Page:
The occurrence of these complications has resulted in the revision of the guide instrument after 31 procedures. It was redesigned to improve ease of insertion of both the guide instrument and the hook knife and to increase protection of the flexor tendons. Since the implementation of the revised guide in November 2019, conversion to an open procedure was necessary twice (2.6%). Once due to an unsafe position in a thumb, once in a patient who had adverse effects to the local anesthesia. In 75 procedures between November 2019 and September 2021, we have two complications to report (2.6%): A skin laceration over the A1 pulley occurred when residual fibers were addressed with the hook knife. The laceration healed without sequelae. The other patient had residual pulley fibers, likely an A0 pulley, resulting in occasional residual triggering. The fibers were operated once again after 11 months using our technique leading to complete and lasting resolution of the issue. In summary, overall success rate after implementation of the revised guide instrument was 97.3%, with a conversion rate of 2.6%. No persistent or recurrent triggering was observed except in one young manual worker with two simultaneous trigger fingers, one of which had to be operated again after 11 months using the same technique.
CSA measurements of the flexor tendons were performed on sonographic images before and after pulley release (Fig. 2). Matched and paired sonographic images were analyzed in 30 early cases. Measured CSA varied greatly and matched pairs correlated poorly. Results are summarized in Fig. 3.
Sonographic findings at postoperative follow-up consultations revealed persistent peritendinous and subcutaneous hypoechogenic area in 26 patients, not including the two cases with postoperative infections (Fig. 4). Of these patients, most were symptom-free by that point. On average these sonographic findings were present up to 6 weeks postoperatively, though follow-up for many patients ended by that point, as they were asymptomatic. Of note is one patient with persistent subcutaneous edema up to 6 months postoperatively upon opportunistic sonographic assessment despite being asymptomatic since 14 days after the operation—the patient in question has later been diagnosed with Sjögren’s syndrome. Only 4 patients reported residual pain beyond 6 weeks postoperatively. Return to daily activities and pain relief in these four cases were noted at follow-up visits between 3 and 6 months postoperatively.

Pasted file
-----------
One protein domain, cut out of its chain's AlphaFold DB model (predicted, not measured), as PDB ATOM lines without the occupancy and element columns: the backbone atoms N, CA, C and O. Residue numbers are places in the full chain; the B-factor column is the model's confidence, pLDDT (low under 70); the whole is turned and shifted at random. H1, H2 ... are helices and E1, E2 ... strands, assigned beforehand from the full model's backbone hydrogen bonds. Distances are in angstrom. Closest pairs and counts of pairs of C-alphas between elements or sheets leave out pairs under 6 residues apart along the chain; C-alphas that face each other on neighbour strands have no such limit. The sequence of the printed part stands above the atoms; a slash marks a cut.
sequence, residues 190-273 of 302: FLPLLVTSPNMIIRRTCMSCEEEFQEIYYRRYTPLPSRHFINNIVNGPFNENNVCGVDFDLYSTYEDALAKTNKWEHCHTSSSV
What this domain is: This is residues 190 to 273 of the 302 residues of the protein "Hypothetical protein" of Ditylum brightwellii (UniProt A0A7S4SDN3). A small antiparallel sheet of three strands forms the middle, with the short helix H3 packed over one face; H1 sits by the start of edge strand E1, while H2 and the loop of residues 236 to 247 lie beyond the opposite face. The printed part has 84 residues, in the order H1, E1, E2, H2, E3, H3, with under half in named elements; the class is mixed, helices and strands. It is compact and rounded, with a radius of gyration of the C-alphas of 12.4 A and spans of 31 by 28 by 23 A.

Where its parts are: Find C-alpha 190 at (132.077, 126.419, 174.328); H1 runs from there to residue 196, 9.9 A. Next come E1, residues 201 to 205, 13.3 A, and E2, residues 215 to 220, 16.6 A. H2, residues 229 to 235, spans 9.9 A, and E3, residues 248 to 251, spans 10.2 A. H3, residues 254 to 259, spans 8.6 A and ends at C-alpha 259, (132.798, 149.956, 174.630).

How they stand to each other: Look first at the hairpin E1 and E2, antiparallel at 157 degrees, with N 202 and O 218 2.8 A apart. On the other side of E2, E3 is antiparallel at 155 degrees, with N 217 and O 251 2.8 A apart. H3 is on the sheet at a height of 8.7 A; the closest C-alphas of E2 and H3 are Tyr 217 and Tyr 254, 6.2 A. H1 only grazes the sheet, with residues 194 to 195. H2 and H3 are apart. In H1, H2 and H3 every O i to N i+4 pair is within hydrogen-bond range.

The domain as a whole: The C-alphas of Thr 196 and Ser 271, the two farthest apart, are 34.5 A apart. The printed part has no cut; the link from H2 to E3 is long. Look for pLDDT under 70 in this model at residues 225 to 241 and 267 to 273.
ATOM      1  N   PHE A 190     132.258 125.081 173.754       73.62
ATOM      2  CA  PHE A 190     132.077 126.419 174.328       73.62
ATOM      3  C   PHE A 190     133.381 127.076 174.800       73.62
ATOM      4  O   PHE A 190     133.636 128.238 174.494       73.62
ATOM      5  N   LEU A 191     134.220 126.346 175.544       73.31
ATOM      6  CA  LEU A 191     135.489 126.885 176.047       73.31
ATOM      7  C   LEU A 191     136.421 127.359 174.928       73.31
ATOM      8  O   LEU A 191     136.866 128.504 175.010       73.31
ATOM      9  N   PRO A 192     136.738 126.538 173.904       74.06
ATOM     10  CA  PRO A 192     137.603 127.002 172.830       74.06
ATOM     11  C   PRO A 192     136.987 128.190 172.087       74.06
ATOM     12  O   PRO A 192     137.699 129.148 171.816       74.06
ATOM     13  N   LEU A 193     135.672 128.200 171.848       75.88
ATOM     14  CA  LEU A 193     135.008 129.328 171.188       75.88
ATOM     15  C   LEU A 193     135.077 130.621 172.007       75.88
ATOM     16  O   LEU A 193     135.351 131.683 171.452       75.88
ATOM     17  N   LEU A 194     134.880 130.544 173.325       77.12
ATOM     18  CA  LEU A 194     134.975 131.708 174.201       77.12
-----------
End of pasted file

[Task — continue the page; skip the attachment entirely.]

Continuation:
All patients were asked about the postoperative course at least 9 months after the intervention by a telephone call, unless they were seen in our clinic by that time.
While open A1 pulley release is attributed to a high success rate nearing 100% and is only of short duration, postoperative pain and discomfort are a frequent occurence. A large multicenter cohort study of 1879 patients recently published a total complication rate of open A1 pulley release of 17.1%, with 7% needing additional analgesia and hand therapy, 7.8% requiring steroid injection or antibiotics and 2.1% requiring surgical revision . Longstanding preoperative symptoms are attributed to prolonged postoperative symptoms [8, 9]. Another reason for postoperative discomfort has been attributed to the disturbance of palmar aponeurosis and subcutaneous tissue and to the scar formation [7, 33]. Both diabetes and multiple digit surgery have both been associated with an elevated risk of postoperative infection .
Over the past ten years, percutaneous and minimally-invasive A1 pulley release procedures have become more prevalent. Initially blind percutaneous procedures were performed, but studies have shown a high risk of digital nerve injury and a higher risk of residual triggering when compared to sonographically controlled percutaneous pulley release [18, 20, 35]. Sonography has repeatedly been shown to be beneficial regarding outcome and patient satisfaction since .